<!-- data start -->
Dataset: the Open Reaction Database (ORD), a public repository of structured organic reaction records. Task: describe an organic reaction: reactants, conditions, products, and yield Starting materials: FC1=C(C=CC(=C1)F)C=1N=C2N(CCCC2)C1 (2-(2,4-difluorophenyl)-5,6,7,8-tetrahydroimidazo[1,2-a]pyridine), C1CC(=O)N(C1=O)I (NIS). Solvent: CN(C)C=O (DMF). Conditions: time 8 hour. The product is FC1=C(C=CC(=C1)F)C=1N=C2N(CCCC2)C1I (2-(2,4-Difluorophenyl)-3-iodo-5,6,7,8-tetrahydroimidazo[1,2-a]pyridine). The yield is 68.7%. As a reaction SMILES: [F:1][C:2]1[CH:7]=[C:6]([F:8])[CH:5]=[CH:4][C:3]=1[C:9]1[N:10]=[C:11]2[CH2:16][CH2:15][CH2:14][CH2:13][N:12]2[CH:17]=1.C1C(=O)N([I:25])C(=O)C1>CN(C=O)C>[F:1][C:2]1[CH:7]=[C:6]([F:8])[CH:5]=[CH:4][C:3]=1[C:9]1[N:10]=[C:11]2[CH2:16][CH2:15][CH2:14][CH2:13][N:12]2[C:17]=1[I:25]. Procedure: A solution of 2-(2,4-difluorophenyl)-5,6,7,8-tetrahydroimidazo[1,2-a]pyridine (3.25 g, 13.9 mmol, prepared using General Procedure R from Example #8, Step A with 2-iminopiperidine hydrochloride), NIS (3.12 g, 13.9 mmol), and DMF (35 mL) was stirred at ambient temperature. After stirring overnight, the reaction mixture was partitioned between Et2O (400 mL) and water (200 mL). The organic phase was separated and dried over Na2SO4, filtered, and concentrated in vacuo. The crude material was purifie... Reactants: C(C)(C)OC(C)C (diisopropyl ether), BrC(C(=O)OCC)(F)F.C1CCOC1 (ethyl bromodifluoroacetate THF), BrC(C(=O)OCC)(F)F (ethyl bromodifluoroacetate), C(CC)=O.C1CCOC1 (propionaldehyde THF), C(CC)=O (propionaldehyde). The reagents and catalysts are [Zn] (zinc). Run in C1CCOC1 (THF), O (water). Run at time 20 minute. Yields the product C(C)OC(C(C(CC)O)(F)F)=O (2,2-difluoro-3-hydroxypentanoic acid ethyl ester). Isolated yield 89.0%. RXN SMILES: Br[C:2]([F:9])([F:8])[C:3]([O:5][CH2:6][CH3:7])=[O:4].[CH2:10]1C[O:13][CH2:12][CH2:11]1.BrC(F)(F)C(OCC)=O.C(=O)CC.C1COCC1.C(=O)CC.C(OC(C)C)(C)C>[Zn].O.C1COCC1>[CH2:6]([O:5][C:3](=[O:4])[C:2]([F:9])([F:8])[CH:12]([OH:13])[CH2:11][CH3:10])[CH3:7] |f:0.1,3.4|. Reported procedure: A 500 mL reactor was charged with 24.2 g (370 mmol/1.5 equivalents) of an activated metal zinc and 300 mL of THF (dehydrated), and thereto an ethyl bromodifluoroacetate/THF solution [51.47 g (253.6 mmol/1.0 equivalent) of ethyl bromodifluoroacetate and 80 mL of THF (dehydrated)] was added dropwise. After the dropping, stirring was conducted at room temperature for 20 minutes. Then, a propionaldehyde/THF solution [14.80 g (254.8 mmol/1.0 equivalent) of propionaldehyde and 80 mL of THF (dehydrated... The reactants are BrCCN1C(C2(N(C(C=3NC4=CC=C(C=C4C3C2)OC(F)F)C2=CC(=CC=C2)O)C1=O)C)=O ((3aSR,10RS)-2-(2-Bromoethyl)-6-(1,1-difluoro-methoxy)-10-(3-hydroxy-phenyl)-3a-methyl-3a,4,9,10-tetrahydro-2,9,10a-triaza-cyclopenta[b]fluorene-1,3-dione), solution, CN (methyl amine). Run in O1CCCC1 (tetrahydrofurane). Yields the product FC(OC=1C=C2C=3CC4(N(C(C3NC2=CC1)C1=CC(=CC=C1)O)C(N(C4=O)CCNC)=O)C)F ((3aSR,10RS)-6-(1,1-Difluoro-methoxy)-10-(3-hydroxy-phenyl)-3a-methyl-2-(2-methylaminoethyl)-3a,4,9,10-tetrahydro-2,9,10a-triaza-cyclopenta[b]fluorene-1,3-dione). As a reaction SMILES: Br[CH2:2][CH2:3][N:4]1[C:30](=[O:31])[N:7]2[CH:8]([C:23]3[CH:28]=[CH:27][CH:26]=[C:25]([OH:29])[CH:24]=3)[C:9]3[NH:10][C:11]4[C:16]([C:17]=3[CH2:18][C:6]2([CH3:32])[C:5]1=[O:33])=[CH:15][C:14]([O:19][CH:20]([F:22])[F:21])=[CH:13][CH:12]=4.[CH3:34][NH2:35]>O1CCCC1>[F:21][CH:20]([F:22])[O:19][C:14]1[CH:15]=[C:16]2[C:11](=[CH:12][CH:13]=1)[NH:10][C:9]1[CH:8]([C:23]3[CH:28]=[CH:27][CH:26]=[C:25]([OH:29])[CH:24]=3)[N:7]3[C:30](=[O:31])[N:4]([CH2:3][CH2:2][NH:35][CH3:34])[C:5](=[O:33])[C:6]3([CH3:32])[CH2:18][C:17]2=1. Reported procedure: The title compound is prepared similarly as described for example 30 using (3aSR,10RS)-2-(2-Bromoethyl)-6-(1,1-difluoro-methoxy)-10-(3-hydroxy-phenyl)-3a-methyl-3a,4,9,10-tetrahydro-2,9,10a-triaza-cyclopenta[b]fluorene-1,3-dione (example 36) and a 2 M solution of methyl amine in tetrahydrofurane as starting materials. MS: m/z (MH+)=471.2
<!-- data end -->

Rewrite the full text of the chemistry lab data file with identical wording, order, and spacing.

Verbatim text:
Dataset: the Open Reaction Database (ORD), a public repository of structured organic reaction records. Task: describe an organic reaction: reactants, conditions, products, and yield Starting materials: FC1=C(C=CC(=C1)F)C=1N=C2N(CCCC2)C1 (2-(2,4-difluorophenyl)-5,6,7,8-tetrahydroimidazo[1,2-a]pyridine), C1CC(=O)N(C1=O)I (NIS). Solvent: CN(C)C=O (DMF). Conditions: time 8 hour. The product is FC1=C(C=CC(=C1)F)C=1N=C2N(CCCC2)C1I (2-(2,4-Difluorophenyl)-3-iodo-5,6,7,8-tetrahydroimidazo[1,2-a]pyridine). The yield is 68.7%. As a reaction SMILES: [F:1][C:2]1[CH:7]=[C:6]([F:8])[CH:5]=[CH:4][C:3]=1[C:9]1[N:10]=[C:11]2[CH2:16][CH2:15][CH2:14][CH2:13][N:12]2[CH:17]=1.C1C(=O)N([I:25])C(=O)C1>CN(C=O)C>[F:1][C:2]1[CH:7]=[C:6]([F:8])[CH:5]=[CH:4][C:3]=1[C:9]1[N:10]=[C:11]2[CH2:16][CH2:15][CH2:14][CH2:13][N:12]2[C:17]=1[I:25]. Procedure: A solution of 2-(2,4-difluorophenyl)-5,6,7,8-tetrahydroimidazo[1,2-a]pyridine (3.25 g, 13.9 mmol, prepared using General Procedure R from Example #8, Step A with 2-iminopiperidine hydrochloride), NIS (3.12 g, 13.9 mmol), and DMF (35 mL) was stirred at ambient temperature. After stirring overnight, the reaction mixture was partitioned between Et2O (400 mL) and water (200 mL). The organic phase was separated and dried over Na2SO4, filtered, and concentrated in vacuo. The crude material was purifie... Reactants: C(C)(C)OC(C)C (diisopropyl ether), BrC(C(=O)OCC)(F)F.C1CCOC1 (ethyl bromodifluoroacetate THF), BrC(C(=O)OCC)(F)F (ethyl bromodifluoroacetate), C(CC)=O.C1CCOC1 (propionaldehyde THF), C(CC)=O (propionaldehyde). The reagents and catalysts are [Zn] (zinc). Run in C1CCOC1 (THF), O (water). Run at time 20 minute. Yields the product C(C)OC(C(C(CC)O)(F)F)=O (2,2-difluoro-3-hydroxypentanoic acid ethyl ester). Isolated yield 89.0%. RXN SMILES: Br[C:2]([F:9])([F:8])[C:3]([O:5][CH2:6][CH3:7])=[O:4].[CH2:10]1C[O:13][CH2:12][CH2:11]1.BrC(F)(F)C(OCC)=O.C(=O)CC.C1COCC1.C(=O)CC.C(OC(C)C)(C)C>[Zn].O.C1COCC1>[CH2:6]([O:5][C:3](=[O:4])[C:2]([F:9])([F:8])[CH:12]([OH:13])[CH2:11][CH3:10])[CH3:7] |f:0.1,3.4|. Reported procedure: A 500 mL reactor was charged with 24.2 g (370 mmol/1.5 equivalents) of an activated metal zinc and 300 mL of THF (dehydrated), and thereto an ethyl bromodifluoroacetate/THF solution [51.47 g (253.6 mmol/1.0 equivalent) of ethyl bromodifluoroacetate and 80 mL of THF (dehydrated)] was added dropwise. After the dropping, stirring was conducted at room temperature for 20 minutes. Then, a propionaldehyde/THF solution [14.80 g (254.8 mmol/1.0 equivalent) of propionaldehyde and 80 mL of THF (dehydrated... The reactants are BrCCN1C(C2(N(C(C=3NC4=CC=C(C=C4C3C2)OC(F)F)C2=CC(=CC=C2)O)C1=O)C)=O ((3aSR,10RS)-2-(2-Bromoethyl)-6-(1,1-difluoro-methoxy)-10-(3-hydroxy-phenyl)-3a-methyl-3a,4,9,10-tetrahydro-2,9,10a-triaza-cyclopenta[b]fluorene-1,3-dione), solution, CN (methyl amine). Run in O1CCCC1 (tetrahydrofurane). Yields the product FC(OC=1C=C2C=3CC4(N(C(C3NC2=CC1)C1=CC(=CC=C1)O)C(N(C4=O)CCNC)=O)C)F ((3aSR,10RS)-6-(1,1-Difluoro-methoxy)-10-(3-hydroxy-phenyl)-3a-methyl-2-(2-methylaminoethyl)-3a,4,9,10-tetrahydro-2,9,10a-triaza-cyclopenta[b]fluorene-1,3-dione). As a reaction SMILES: Br[CH2:2][CH2:3][N:4]1[C:30](=[O:31])[N:7]2[CH:8]([C:23]3[CH:28]=[CH:27][CH:26]=[C:25]([OH:29])[CH:24]=3)[C:9]3[NH:10][C:11]4[C:16]([C:17]=3[CH2:18][C:6]2([CH3:32])[C:5]1=[O:33])=[CH:15][C:14]([O:19][CH:20]([F:22])[F:21])=[CH:13][CH:12]=4.[CH3:34][NH2:35]>O1CCCC1>[F:21][CH:20]([F:22])[O:19][C:14]1[CH:15]=[C:16]2[C:11](=[CH:12][CH:13]=1)[NH:10][C:9]1[CH:8]([C:23]3[CH:28]=[CH:27][CH:26]=[C:25]([OH:29])[CH:24]=3)[N:7]3[C:30](=[O:31])[N:4]([CH2:3][CH2:2][NH:35][CH3:34])[C:5](=[O:33])[C:6]3([CH3:32])[CH2:18][C:17]2=1. Reported procedure: The title compound is prepared similarly as described for example 30 using (3aSR,10RS)-2-(2-Bromoethyl)-6-(1,1-difluoro-methoxy)-10-(3-hydroxy-phenyl)-3a-methyl-3a,4,9,10-tetrahydro-2,9,10a-triaza-cyclopenta[b]fluorene-1,3-dione (example 36) and a 2 M solution of methyl amine in tetrahydrofurane as starting materials. MS: m/z (MH+)=471.2